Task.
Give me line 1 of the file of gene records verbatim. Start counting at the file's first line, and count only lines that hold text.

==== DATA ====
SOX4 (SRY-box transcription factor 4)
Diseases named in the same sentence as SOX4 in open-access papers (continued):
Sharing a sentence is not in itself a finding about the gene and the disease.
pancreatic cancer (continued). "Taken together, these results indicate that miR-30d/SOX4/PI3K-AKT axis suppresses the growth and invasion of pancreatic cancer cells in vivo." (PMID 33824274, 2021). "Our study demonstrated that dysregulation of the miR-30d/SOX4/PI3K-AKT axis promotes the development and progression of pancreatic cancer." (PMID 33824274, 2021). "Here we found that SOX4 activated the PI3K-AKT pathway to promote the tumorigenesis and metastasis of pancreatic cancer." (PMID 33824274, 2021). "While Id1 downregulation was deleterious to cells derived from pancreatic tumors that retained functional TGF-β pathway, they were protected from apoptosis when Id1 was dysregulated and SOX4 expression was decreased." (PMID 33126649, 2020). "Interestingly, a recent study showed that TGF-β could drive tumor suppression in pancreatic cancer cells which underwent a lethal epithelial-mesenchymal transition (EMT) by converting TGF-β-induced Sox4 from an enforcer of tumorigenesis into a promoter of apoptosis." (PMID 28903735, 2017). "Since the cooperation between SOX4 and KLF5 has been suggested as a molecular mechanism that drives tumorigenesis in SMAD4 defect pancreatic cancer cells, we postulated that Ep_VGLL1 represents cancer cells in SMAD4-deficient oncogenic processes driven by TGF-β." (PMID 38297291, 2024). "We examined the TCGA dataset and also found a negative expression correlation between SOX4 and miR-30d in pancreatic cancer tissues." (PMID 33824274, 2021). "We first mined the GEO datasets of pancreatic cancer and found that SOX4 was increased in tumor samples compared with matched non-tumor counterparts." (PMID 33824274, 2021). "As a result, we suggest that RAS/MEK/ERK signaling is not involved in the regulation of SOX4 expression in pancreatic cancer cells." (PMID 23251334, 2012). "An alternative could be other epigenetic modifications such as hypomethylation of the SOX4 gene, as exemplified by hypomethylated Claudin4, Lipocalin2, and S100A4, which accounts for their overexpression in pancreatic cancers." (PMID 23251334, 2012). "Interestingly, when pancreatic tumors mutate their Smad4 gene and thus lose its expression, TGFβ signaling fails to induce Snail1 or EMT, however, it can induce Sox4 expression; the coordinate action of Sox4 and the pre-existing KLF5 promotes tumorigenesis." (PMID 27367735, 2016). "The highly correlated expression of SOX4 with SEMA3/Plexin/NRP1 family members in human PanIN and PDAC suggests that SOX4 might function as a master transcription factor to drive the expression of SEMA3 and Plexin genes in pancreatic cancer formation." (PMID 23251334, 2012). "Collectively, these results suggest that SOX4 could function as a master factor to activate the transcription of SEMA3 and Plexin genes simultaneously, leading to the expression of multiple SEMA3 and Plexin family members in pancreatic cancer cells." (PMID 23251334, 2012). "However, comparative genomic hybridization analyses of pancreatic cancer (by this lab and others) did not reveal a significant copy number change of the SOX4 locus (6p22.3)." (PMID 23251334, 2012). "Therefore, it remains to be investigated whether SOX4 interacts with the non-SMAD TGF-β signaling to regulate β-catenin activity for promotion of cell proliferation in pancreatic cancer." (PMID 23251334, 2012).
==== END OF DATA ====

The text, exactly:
SOX4 (SRY-box transcription factor 4)